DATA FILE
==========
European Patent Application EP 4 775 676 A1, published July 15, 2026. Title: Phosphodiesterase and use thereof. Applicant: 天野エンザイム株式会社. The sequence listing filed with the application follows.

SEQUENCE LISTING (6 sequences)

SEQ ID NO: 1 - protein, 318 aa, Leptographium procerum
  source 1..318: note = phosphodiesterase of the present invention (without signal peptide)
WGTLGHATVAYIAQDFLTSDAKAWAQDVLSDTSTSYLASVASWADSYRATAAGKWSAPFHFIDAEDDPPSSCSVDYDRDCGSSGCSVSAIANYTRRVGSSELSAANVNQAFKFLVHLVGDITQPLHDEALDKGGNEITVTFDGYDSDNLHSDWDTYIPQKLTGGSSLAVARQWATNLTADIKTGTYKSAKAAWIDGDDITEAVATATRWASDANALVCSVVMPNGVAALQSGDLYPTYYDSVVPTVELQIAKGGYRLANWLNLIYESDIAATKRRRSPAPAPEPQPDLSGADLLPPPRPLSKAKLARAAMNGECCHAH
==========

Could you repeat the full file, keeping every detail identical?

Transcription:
European Patent Application EP 4 775 676 A1, published July 15, 2026. Title: Phosphodiesterase and use thereof. Applicant: 天野エンザイム株式会社. The sequence listing filed with the application follows.

SEQUENCE LISTING (6 sequences)

SEQ ID NO: 1 - protein, 318 aa, Leptographium procerum
  source 1..318: note = phosphodiesterase of the present invention (without signal peptide)
WGTLGHATVAYIAQDFLTSDAKAWAQDVLSDTSTSYLASVASWADSYRATAAGKWSAPFHFIDAEDDPPSSCSVDYDRDCGSSGCSVSAIANYTRRVGSSELSAANVNQAFKFLVHLVGDITQPLHDEALDKGGNEITVTFDGYDSDNLHSDWDTYIPQKLTGGSSLAVARQWATNLTADIKTGTYKSAKAAWIDGDDITEAVATATRWASDANALVCSVVMPNGVAALQSGDLYPTYYDSVVPTVELQIAKGGYRLANWLNLIYESDIAATKRRRSPAPAPEPQPDLSGADLLPPPRPLSKAKLARAAMNGECCHAH